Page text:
Part one of the story, the first of four Who serials directed by Lennie Mayne, is a little heavy with court intrigue and political squabbling, and so we paused the action, such as it was, to give our son a little recap. King Peladon, played by David Troughton (Patrick’s son), is ready to move his primitive planet forward into the Federation, and his superstitious high priest Hepesh is opposed. Hepesh is played by square-jawed Geoffrey Toone, who may have been familiar to audiences from playing numerous upper class and military villains, perhaps most notably as the regular villain Von Gelb in the first three series of Freewheelers, so all eyes are on him here to be up to no good.

But Toone is quickly overshadowed by the arrival of a couple of Ice Warriors, who were last seen on Who three years previously. As part of our story-so-far, I pointed out that the Federation’s assessment group contains four members: Alpha Centauri, Arcturus, the delegate from Earth who has not yet arrived, and one we have not met yet. Then a big Martian lumbered into frame. “We HAVE met them,” he yelled. “It’s an Ice Warrior! A GREEN Ice Warrior!” I asked him later what color that he thought they were, if not green. “White and black,” he answered, reasonably.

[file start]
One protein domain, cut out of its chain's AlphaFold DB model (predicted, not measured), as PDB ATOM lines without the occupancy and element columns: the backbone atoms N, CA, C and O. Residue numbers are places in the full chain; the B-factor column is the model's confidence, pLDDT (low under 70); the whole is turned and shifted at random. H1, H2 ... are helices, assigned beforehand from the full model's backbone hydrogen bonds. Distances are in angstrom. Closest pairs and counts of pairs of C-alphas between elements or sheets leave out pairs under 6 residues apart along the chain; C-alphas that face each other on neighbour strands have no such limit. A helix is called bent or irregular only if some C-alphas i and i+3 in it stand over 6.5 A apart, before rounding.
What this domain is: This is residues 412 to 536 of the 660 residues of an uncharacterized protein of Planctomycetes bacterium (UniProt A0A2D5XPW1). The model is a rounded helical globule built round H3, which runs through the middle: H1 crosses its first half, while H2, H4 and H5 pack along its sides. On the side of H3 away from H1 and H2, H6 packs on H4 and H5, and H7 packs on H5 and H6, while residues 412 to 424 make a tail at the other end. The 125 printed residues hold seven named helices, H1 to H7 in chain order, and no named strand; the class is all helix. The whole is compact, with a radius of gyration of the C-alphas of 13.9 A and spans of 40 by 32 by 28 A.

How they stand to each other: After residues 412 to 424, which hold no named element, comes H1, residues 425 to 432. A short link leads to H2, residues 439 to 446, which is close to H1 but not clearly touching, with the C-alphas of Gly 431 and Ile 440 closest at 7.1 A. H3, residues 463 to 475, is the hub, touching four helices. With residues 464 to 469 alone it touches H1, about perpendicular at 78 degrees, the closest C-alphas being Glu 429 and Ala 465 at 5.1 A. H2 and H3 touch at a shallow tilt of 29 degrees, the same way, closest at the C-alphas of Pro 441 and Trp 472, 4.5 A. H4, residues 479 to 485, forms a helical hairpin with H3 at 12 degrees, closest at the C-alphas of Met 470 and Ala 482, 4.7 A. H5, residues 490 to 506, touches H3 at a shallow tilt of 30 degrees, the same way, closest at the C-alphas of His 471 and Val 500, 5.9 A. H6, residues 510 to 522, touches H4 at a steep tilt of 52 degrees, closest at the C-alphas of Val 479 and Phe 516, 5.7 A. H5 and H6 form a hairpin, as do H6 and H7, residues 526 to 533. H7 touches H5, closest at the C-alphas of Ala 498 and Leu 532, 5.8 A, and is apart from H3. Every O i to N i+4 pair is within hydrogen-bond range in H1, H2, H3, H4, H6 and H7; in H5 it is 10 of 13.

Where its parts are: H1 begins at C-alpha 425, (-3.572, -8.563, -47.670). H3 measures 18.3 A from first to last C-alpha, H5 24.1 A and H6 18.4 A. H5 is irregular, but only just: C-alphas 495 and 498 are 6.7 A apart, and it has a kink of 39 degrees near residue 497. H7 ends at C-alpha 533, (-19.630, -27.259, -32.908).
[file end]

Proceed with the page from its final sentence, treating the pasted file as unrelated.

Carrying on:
But Troughton, Toone, and the Warriors are all overshadowed by Katy Manning, who completely steals the show. Dressed for a night out on the town with Captain Yates, she’s wearing what appears to be something from the 1974 Sears Christmas Wish Book, but Jo immediately understands the problem of sexism in the Peladon throne room and promptly improvises the persona of Princess Josephine of TARDIS so that she can be presented to “our royal host.” There’s never been a way around it: Jo is undeniably a retrograde step down from her more progressive antecedent companions Zoe and Liz, but would Liz Shaw have been at all believable pretending to be a princess to avoid a royal scandal?

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Doctor Who: The War Games (parts six and seven)